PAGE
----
A contributing editor to Inc. held a roundtable discussion with six CEOs who have figured out how to set and get the best out of a remote workforce, from companies such as Buffer, Basecamp and 10up, from what expenses are unique to distributed teams and how they deal with different time zones to how to recruit remote workers and how to determine if a potential hire isn’t a good candidate for remote work.
While structuring your small business as an LLC (Limited Liability Company) should protect you from any liabilities your business should incur, it doesn’t shield you from having your personal credit score weighed when applying for a loan. If you’ve already established a great business credit rating, you’re in good shape. But for the small business owner just starting out, traditional lenders will loan money based on the owner’s credit rating, “because it is traditionally more extensive and varied.” In this article, the author discusses what lenders look for, and some good news: if your bad credit is preventing you from getting a business loan, there are options available so you can get your new endeavor off the ground, which she further explains.
Ready to get your social on at the biggest tech ecosystem event of the year? The OneEleven Tech Summer Social will be returning for its 5th year on July 19th, from 6:30 p.m. to 10 p.m. It’s to take place yet again at the OneEleven Railyard. Besides “a guest list of the who’s-who of tech,” the event will have food, music, and an open bar. Early Bird tickets are on sale now for $15, and will end at midnight on June 7th.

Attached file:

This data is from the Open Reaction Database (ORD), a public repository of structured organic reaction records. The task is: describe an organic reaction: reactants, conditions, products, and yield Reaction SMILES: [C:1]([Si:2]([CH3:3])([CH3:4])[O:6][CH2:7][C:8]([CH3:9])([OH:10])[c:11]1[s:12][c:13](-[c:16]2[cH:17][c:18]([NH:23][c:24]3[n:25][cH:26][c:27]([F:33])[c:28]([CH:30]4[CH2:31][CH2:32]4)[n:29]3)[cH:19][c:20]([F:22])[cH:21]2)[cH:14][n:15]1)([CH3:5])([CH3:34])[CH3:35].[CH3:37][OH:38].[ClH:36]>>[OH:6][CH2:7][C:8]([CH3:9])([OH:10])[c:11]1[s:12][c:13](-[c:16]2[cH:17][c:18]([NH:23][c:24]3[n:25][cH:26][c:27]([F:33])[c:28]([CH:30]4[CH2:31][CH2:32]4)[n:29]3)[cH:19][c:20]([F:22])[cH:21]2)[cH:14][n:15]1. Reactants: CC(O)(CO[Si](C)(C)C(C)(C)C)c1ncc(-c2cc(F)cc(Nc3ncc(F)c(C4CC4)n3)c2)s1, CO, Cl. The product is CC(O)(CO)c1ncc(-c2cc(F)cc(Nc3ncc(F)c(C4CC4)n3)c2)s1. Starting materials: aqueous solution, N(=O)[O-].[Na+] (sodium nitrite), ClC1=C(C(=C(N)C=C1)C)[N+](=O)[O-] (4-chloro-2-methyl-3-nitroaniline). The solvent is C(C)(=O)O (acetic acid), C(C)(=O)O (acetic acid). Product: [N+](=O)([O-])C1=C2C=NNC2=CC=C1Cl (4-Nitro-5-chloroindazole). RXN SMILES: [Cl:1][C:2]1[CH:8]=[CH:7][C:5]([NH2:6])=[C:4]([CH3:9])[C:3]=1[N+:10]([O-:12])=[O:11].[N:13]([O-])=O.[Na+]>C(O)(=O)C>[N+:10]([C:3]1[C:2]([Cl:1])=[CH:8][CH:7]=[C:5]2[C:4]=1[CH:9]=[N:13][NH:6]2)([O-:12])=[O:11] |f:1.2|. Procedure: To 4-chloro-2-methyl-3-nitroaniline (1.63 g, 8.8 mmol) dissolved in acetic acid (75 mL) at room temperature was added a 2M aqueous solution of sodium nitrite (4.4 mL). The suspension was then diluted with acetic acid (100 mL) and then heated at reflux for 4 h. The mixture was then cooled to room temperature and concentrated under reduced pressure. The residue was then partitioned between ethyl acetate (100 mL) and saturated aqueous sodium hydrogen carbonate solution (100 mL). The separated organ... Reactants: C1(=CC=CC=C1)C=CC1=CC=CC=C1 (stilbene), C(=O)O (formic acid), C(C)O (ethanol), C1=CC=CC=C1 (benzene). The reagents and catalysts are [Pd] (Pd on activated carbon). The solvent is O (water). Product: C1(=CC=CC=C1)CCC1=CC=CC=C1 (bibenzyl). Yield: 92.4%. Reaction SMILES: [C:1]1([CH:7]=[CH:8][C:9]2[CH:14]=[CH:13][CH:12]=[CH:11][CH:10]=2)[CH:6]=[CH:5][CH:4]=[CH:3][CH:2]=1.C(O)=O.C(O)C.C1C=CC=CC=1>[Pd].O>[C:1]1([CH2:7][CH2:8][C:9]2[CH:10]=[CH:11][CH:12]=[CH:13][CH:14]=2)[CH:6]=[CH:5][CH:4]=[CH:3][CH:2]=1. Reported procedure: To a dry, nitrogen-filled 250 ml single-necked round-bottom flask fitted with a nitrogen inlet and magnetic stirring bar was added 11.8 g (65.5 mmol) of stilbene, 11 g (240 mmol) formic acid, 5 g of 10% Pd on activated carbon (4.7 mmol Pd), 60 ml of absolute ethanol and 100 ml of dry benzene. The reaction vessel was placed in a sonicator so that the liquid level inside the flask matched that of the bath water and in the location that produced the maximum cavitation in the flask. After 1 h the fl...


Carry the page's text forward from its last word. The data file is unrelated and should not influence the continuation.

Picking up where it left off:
According to Bloomberg, corporations paid outside consultants $39.3 billion last year. Generating an annual average income of $175,000, corporate consulting has become a lucrative opportunity to generate both multiple and passive income streams. For business and marketing agency owners, freelancers, and entrepreneurs who know how to train, here are six ways to cash in on your expertise: training presentations and lecture series; creating online licensing courses; executive coaching, which is especially lucrative; setting up training programs; creating content; and contracted “done-for-you” projects such setting up a corporation’s podcast or managing its social media accounts.